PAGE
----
Reference : V-P-IL-E-02997
Date : 19/04/2017
Caption : Gaza.This 80 years retired physician was Health minister between 1996 and 2002. He crossed paths with the ICRC on many occasions, including various key historical events.
Photographer : ALWAHEIDI, Nidal
Confidentiality level : public
Publication restrictions : publication without restrictions
Copyright : ICRC
Description : In 1967, he was working as a doctor at the Al-Shifa’ Hospital in Gaza when he met for the first time with ICRC representatives soon after the occupation of Gaza. The ICRC representatives were carrying out daily visits to the hospital at the time, to check the availability of medical supplies and to help provide the hospital with its needs.
He remembers a phone call that he received during the 1967 war, informing him about 40 injured Egyptian soldiers in Sinai, who were in need of proper medical care. He contacted the ICRC representatives to ask if they could arrange the transfer of the wounded soldiers to the hospital and could afford them protection. The ICRC agreed and was able to coordinate and provide 40 ambulances to transport the injured, in cooperation with various local institutions. That day, 40 lives were saved thanks to the ICRC’s involvement and the convoy it headed up and set in motion.
In 1971, there was a severe shortage of physicians in Gaza. This was partly because some of them had left the country but also because of the increased needs for medical care, with hospitals in Gaza having to cover a larger catchment area following the occupation in 1967.
Following contacts with the ICRC and the Egyptian parties, two doctors managed to secure the passage of several teams of medical graduates from Egypt into Gaza through the ICRC. These doctors were known at the time as the “ICRC doctors”. The convoys of medical personnel arrived in Gaza every six months with the support of the ICRC and were maintained for a total of four years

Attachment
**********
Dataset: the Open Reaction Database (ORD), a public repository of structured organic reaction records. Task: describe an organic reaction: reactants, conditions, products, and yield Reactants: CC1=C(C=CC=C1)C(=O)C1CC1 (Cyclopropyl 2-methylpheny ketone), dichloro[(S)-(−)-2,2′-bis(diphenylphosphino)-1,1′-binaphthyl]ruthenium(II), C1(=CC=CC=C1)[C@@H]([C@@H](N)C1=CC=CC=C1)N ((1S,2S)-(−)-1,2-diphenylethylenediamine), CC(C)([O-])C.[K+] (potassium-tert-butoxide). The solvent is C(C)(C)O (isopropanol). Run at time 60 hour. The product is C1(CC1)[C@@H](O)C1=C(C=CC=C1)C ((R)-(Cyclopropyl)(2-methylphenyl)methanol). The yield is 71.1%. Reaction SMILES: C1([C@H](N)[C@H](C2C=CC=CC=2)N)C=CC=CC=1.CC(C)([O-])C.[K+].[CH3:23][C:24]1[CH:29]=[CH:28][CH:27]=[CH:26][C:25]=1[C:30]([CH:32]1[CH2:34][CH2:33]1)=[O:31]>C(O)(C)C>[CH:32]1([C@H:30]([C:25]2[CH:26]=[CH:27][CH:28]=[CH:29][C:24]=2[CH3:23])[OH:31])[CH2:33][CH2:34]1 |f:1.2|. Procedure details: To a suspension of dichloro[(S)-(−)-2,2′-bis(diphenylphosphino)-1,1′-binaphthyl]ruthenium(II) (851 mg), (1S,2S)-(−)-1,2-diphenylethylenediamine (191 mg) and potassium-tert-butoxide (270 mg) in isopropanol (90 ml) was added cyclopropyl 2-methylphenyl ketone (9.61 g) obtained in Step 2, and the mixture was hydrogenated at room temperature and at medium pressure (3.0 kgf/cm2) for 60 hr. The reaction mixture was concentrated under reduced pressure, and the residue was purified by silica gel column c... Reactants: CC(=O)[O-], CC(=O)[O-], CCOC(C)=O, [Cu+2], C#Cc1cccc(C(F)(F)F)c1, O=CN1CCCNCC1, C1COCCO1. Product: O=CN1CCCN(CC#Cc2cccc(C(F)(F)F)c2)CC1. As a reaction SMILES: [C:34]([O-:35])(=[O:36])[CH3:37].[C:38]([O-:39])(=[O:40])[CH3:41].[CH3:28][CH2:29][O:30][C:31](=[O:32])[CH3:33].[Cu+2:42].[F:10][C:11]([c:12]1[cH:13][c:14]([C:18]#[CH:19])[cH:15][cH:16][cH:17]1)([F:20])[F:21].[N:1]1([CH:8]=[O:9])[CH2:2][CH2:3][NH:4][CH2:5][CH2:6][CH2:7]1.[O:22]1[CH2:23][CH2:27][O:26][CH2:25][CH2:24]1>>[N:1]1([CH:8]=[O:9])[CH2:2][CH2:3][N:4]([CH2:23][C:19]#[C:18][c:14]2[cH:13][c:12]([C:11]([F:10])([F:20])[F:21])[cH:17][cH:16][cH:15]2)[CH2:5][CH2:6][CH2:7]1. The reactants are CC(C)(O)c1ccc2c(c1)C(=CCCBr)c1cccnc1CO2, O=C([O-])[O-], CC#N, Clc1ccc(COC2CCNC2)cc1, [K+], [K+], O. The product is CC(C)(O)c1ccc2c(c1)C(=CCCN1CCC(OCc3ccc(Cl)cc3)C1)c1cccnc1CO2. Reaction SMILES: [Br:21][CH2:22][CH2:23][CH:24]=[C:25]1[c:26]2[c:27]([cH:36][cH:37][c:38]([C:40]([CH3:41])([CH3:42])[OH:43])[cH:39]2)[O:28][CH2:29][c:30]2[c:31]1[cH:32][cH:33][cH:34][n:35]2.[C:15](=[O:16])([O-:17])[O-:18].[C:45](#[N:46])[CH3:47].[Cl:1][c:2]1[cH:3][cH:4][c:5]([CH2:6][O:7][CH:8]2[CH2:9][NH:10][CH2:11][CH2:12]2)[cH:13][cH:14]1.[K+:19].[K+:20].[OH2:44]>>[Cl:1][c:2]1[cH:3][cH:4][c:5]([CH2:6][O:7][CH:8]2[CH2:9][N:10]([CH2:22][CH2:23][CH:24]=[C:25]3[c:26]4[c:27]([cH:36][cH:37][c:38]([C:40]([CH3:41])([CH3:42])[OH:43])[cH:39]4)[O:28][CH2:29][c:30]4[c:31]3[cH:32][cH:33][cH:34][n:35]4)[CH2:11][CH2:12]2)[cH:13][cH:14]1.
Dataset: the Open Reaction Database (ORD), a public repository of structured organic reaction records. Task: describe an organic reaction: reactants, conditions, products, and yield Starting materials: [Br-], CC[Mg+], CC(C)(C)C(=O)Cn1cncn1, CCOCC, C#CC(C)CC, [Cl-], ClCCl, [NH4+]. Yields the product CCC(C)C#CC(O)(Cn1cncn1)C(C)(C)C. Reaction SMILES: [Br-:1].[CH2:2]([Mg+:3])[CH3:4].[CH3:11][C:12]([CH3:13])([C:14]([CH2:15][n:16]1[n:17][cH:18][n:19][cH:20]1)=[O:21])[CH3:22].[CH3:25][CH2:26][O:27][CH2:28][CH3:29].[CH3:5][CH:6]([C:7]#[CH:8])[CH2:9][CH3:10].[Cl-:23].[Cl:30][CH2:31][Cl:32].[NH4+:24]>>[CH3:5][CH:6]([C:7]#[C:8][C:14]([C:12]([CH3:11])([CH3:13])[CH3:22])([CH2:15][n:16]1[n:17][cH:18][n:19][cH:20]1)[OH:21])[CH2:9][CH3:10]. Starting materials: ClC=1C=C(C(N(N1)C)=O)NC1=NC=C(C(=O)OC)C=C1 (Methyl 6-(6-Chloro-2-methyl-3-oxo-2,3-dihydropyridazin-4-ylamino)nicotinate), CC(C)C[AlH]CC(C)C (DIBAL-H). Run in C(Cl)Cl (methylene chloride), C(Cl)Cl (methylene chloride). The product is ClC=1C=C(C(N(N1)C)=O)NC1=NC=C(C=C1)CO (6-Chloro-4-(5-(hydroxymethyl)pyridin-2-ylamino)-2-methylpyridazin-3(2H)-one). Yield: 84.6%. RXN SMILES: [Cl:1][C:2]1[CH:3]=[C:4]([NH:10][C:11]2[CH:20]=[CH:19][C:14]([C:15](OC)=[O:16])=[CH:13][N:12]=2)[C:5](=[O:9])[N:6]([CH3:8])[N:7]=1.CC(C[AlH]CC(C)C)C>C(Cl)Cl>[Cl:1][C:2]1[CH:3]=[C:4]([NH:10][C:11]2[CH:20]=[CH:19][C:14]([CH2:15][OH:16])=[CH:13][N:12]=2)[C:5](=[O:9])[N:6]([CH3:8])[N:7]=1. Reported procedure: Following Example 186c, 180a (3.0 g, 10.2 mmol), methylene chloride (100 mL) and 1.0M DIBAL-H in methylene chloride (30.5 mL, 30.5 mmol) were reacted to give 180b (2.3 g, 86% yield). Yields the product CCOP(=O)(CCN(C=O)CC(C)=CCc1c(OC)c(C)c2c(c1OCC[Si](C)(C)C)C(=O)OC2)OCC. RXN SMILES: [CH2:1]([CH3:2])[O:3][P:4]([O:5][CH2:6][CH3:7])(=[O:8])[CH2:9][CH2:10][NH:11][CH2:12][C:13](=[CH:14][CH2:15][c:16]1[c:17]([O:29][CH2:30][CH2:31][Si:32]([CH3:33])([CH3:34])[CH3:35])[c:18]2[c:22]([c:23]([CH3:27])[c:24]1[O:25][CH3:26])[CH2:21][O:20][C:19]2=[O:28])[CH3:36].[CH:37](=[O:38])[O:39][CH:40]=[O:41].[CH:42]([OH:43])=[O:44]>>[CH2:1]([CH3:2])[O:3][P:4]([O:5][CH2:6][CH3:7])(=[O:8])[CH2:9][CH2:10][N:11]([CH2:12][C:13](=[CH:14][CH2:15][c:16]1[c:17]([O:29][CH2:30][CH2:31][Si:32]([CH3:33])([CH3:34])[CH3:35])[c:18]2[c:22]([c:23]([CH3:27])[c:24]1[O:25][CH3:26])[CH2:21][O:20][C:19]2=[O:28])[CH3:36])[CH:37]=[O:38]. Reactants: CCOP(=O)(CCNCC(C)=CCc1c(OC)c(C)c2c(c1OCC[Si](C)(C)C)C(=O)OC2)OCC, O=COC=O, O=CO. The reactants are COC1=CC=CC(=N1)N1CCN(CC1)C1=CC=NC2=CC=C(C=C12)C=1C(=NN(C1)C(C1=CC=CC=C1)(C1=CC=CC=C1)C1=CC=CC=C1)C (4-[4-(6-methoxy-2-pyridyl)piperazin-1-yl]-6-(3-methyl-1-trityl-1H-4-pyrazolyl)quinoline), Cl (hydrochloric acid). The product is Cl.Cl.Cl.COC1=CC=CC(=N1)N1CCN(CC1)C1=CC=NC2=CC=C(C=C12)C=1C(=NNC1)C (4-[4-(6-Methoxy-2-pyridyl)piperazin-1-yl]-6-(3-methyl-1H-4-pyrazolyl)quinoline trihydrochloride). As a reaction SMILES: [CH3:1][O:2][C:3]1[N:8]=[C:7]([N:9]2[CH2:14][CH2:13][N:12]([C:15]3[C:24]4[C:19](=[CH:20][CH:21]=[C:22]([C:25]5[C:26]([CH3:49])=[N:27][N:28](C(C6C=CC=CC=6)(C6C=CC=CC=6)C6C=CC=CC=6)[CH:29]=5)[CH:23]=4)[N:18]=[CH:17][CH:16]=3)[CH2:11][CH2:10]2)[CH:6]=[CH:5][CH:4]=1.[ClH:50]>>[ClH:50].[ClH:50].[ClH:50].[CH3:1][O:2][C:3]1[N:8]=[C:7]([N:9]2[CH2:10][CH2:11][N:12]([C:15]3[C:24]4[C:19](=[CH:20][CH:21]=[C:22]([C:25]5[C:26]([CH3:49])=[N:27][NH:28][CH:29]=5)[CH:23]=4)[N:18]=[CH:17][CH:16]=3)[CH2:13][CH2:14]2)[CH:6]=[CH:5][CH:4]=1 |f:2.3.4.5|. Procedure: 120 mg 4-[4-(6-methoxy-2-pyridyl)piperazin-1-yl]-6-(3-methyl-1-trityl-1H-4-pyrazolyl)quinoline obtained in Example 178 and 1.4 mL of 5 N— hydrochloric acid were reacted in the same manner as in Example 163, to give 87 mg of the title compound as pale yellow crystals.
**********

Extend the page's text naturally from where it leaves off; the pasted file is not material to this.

In the period between 1996 and 2001, waves of violence as well as the eruption of an intifiada resulted in a high number of injuries and an increased demand for health care. Contacts were made with the ICRC and with the Egyptian hospitals at the time for chartered convoys to ferry injured patients for medical treatment in Egypt. The ICRC was responsible for the coordination. Between 2000 and 2008, while he was health minister, the ICRC also coordinated the transport of medicines and medical supplies from the Ministry of Health warehouses in the city of Gaza to its warehouses in Khan Younis and Rafah and to the various hospitals under the Ministry of Health. At the time there were checkpoints in the Gaza Strip separating the northern region from the southern region.
He remembers: “The assistance provided by the ICRC made a difference on all these crucial occasions; I experienced this situation where we saved 40 injured persons. Without the ICRC’s assistance, we couldn’t have saved them.”
Nowadays he spends much of his time reading, especially medical books. He has also kept up with the way in which the work of the ICRC has expanded in the past fifty years, to include many other domains beyond that of the prisoners and their visits.
Original material : digital
Resolution : 5500x3667
Orientation : landscape
Colour/B&W : colour